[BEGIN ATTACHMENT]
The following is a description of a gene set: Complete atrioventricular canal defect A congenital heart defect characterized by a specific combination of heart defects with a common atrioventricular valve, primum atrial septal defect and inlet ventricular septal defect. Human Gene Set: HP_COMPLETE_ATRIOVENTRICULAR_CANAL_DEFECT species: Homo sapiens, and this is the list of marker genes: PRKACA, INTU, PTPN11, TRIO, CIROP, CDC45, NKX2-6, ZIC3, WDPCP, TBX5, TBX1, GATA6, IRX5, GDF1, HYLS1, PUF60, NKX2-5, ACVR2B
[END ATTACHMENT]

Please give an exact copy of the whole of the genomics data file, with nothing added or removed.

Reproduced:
The following is a description of a gene set: Complete atrioventricular canal defect A congenital heart defect characterized by a specific combination of heart defects with a common atrioventricular valve, primum atrial septal defect and inlet ventricular septal defect. Human Gene Set: HP_COMPLETE_ATRIOVENTRICULAR_CANAL_DEFECT species: Homo sapiens, and this is the list of marker genes: PRKACA, INTU, PTPN11, TRIO, CIROP, CDC45, NKX2-6, ZIC3, WDPCP, TBX5, TBX1, GATA6, IRX5, GDF1, HYLS1, PUF60, NKX2-5, ACVR2B